When my oldest was little, I tried. We had an ongoing dialogue for years about such things. You see I wanted him to be a chain breaker. I wanted him to not be held back by social stigmas, and bridge the gap. Yup, there it is again…
We watched a lot of shows, documentaries, read books and had many talks about differences. We talked about how special those differences are and how boring it would be if we were all the same. We made friends with many “strangers” over the years. No, not the dangerous kind.
And as I watched him grow up I wondered if what I’d taught him stuck. All the documentaries, all the discussions preparing him for when “it” would happen. Then, “it” did!
As I sat on the playground with him and saw another boy, avoided by ALL the other children, because he walked “weird” (some kid said) and talked like a “loud baby” (said another). I looked at my son, who’s friends had run away, and watched as he walked up to the boy and asked if he’d like to play. I felt bad because as this beautiful thing was happening, the boys grandmother jumped over to me and began profusely excusing and explaining her grandsons “issues” and how he was cognitively much younger than he looked, etc. Almost saying, “He’s contagious -his disability. Are you sure you want your son paying with him? He could catch it!”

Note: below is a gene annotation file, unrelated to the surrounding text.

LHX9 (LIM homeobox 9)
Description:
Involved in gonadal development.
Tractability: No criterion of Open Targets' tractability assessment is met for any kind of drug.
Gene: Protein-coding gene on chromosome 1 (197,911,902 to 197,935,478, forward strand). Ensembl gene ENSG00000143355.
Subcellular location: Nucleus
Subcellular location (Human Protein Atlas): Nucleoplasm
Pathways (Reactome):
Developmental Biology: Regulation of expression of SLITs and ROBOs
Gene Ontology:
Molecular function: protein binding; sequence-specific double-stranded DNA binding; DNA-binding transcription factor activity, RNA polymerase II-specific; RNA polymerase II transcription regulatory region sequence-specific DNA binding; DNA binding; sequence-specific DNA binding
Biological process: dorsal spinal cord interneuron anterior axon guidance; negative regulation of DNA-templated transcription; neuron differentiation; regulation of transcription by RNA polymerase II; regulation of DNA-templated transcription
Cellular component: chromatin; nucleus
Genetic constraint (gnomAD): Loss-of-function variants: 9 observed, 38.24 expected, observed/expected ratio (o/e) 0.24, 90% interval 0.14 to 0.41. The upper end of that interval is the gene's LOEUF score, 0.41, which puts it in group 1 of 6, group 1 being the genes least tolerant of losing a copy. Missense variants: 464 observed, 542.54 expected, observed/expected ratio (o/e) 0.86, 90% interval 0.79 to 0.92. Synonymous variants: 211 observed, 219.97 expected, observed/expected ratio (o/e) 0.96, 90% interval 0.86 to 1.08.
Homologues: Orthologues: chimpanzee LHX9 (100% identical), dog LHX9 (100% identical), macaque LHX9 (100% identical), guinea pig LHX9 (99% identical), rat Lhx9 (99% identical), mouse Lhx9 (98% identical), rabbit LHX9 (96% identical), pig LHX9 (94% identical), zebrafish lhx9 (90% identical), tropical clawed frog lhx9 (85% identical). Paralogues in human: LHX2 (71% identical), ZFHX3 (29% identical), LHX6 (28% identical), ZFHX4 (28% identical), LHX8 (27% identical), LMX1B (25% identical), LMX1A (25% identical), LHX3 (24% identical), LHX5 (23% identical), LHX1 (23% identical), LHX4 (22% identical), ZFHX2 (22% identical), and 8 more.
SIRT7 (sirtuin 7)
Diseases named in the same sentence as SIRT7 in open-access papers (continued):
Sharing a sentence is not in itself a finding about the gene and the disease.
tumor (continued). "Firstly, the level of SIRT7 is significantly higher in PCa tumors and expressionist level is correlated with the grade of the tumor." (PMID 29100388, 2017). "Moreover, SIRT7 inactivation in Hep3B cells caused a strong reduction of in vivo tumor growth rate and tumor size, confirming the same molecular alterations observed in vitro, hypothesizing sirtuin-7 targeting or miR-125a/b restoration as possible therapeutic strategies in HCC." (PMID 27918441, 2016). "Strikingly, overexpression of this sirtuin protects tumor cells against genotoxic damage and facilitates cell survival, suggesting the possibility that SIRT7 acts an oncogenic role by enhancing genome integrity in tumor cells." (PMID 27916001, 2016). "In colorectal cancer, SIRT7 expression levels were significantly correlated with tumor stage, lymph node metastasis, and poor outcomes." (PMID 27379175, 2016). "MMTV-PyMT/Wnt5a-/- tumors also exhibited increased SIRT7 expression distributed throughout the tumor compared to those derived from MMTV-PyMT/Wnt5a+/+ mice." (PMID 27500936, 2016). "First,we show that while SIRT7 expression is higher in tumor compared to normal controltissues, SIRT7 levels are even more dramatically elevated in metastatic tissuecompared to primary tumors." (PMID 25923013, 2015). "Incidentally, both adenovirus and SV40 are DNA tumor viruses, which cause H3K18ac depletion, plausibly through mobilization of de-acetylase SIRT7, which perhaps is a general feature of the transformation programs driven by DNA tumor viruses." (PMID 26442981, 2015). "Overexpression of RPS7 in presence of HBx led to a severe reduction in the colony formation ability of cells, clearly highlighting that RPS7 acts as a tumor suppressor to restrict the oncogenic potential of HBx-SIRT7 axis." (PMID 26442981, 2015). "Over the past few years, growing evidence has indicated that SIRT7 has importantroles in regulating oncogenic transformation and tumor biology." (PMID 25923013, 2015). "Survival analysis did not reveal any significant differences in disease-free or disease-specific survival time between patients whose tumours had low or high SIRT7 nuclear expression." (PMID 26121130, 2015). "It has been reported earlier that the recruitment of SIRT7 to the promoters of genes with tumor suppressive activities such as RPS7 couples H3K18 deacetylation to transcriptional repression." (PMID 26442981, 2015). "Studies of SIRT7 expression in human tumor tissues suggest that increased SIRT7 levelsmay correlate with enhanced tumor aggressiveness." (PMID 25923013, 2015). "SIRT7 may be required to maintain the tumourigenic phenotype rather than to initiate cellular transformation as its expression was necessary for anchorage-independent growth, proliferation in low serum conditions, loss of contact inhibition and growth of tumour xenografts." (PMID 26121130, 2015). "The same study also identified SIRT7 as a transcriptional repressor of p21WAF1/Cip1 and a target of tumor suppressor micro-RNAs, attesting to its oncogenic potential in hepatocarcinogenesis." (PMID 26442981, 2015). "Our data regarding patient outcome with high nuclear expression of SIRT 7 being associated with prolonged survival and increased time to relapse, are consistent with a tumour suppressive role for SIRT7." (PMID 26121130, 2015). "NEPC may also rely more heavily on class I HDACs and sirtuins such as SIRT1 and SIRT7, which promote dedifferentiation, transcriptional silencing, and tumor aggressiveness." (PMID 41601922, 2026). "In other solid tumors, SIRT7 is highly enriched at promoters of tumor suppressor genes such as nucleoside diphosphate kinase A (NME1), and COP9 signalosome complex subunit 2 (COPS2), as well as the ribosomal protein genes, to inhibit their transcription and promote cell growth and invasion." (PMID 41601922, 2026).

This broke my heart. You see she had been conditioned by society to be ashamed of her grandbaby. To “excuse” him for being differently-abled.
Those boys played and laughed, and my son loved every second of it. He did not care when his other friends teased him about his new friend. He responded with, “Well, you’re missing out” And ignored them.
You see, I also taught my son that we don’t feed bullies, figuratively speaking, and we don’t want unkind friends. He knew that if those friends gave him hard time and were mean to him about playing with his new friend, that those were not friends he wanted in his life.
At 9 years old that’s pretty profound.
This awesome young man likes to swim, play, do martial arts and loves to help his mom out around the house. Okay, like a superhero helper from what his mama says!